A second way you could've come to the realization that OOP is useful here is that you can't alter a string by reference by doing myString.MyMethod(), but if you wrap that string in an object, you can alter that object by reference by doing myObjectContainingMyString.MyMethod().

To the consumer, this alternate approach will handle exactly the same. It's as if the handled characters no longer exist. But internally, you simply skip over the characters. They're still there, they're just not used anymore.

I'm going to call this a StringQueue, because it basically makes your data behave like a queue of substrings.

First, the initial state. We create a queue, with a given data string. The secret index is 0 since we have not processed any characters yet.

public class StringQueue
{
    private readonly string original;
    private int index;

    public StringQueue(string data)
    {
        this.original = data;
        this.index = 0;
    }
}

Now we want to have a public method that allows you to take the next X characters. The secret index then also increases by X.

public string Next(int count)
{
    var chars = original.Substring(index, count);
    index += count;
    
    return chars;
}

However, I want to suggest a readability improvement here. LINQ adds a lot of nice and readable features to C#, allowing you to cut down on the syntactic complexity and keeps things readable.
As a string is inherently treated as if it's a char[], this means you can rther easily rewrite the above method to be nicer to read:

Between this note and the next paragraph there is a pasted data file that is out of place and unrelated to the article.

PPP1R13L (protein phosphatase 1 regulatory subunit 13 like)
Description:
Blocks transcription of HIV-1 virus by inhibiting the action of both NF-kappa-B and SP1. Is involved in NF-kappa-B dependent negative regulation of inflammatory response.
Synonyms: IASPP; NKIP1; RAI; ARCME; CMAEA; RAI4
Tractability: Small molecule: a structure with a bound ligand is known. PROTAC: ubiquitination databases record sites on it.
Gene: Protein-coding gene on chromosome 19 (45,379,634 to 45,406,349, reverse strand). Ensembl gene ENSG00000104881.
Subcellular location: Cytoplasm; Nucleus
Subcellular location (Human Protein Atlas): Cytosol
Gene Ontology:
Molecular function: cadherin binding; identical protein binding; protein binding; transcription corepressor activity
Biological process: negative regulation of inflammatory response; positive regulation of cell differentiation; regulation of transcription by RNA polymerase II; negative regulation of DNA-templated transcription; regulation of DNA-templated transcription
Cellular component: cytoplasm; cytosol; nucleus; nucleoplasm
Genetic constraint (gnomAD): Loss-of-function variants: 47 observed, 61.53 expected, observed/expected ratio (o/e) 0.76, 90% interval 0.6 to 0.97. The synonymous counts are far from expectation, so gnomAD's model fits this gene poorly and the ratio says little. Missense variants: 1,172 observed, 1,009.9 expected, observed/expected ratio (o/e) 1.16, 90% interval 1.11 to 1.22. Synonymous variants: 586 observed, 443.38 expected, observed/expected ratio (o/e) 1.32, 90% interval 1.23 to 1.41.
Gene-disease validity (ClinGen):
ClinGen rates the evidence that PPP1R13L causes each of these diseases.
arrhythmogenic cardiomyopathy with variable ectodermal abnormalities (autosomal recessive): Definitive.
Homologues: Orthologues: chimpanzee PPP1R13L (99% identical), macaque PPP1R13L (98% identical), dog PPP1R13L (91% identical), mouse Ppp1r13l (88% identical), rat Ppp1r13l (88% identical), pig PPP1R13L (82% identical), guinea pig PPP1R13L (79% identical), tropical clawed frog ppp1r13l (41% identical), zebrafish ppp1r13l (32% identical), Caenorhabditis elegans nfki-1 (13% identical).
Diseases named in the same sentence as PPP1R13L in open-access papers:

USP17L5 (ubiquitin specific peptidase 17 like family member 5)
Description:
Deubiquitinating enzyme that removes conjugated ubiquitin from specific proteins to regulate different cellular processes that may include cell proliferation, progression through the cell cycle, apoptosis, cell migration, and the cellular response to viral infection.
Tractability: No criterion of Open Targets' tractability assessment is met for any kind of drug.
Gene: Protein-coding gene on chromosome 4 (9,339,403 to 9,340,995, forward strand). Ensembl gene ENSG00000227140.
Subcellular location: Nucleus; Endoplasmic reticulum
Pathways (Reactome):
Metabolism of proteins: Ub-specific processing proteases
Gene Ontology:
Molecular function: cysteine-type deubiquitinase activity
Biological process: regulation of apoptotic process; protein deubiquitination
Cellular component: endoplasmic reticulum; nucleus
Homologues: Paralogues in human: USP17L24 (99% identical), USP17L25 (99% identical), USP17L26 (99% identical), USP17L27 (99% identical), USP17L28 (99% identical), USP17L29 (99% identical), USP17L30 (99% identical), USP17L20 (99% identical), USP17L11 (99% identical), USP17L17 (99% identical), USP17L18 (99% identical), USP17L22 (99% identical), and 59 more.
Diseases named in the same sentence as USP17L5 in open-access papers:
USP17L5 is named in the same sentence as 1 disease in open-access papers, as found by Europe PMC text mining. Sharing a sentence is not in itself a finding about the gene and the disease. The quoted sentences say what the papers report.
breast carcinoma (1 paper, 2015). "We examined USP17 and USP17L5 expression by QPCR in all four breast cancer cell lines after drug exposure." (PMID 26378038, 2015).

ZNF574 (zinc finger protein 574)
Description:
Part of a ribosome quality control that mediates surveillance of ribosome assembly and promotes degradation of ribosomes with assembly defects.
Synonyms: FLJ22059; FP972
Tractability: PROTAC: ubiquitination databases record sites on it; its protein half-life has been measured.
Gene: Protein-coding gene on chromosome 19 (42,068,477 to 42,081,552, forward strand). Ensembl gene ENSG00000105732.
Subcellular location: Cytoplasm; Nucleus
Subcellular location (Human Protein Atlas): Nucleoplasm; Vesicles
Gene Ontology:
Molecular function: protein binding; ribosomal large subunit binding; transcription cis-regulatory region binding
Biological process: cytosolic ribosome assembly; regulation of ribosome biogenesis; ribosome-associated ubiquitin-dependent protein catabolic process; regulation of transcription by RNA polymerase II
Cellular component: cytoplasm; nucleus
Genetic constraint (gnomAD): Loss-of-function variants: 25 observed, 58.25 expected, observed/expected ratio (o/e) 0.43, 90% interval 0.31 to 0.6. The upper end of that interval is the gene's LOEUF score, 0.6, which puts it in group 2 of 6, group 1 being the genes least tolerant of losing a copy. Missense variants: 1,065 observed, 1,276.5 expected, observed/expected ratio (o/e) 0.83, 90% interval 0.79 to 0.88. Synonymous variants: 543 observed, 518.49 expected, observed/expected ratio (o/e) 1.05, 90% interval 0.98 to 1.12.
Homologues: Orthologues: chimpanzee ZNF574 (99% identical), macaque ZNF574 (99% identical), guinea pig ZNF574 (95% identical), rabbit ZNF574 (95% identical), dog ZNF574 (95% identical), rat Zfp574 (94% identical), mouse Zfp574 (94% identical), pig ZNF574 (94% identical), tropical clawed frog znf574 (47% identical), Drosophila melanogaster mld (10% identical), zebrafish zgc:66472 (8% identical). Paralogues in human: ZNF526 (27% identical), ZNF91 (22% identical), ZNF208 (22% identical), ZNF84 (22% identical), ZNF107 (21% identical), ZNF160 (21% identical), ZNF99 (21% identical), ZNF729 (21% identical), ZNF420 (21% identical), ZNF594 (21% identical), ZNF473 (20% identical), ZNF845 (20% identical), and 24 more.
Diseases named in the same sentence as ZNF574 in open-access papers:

public string Next(int count)
{
    var chars = original.Skip(index).Take(count);
    index += count;
    
    return new string(chars.ToArray());
}

Does it matter much? Well, for this small method, maybe it doesn't. Maybe the (arguably negligible in most cases) performance difference matters more to you. That is certainly a possibility.

I find the LINQ approach to be more intuitively understandable. I don't use Substring much and I sometimes forget whether the second parameter denotes a length or an ending index. But Skip and Take are clear and unambiguous.

Even if you don't use it here, LINQ is a good trick to keep in your repertoire because when the code gets to be more complex, the readability enhancement can do a lot to help keep things sane and readable.

Basic usage of StringQueue would be (fiddle)

var q = new StringQueue("abcdefghij");

for(int i = 0; i < 5; i++)
{
    Console.WriteLine(q.Next(3));
}

Output:

abc
def
ghi
j       // 1 character
        // empty string

This has significantly whittled down the complexity of the syntax when using the StringQueue. All you need to do now is specify the source string and tell it how big your chunks should be.


Further improvement

There's another feature you could add here. I'm unsure if this is needed for your current use case, but it might be nicer to use in certain scenarios where you break a string in many chunks at the same time.

By implementing method chaining and out parameters, you could create a syntax that allows you to very quickly define your chunks.

public StringQueue Next(int count, out string result)
{
    result = Next(count);
    return this;
}

Note that this relies on the existence of the earlier Next method we discussed.

This allows for a syntax using out parameters and quick chaining:

new StringQueue("abcdefghij")
    .Next(3, out string first)
    .Next(3, out string second)
    .Next(3, out string third);
    
Console.WriteLine(first);
Console.WriteLine(second);
Console.WriteLine(third);

Output:

abc
def
ghi

I really like this approach. The one niggle here is that it doesn't play nice with converting the substrings to different types, because that would break the chain. But we can add this functionality.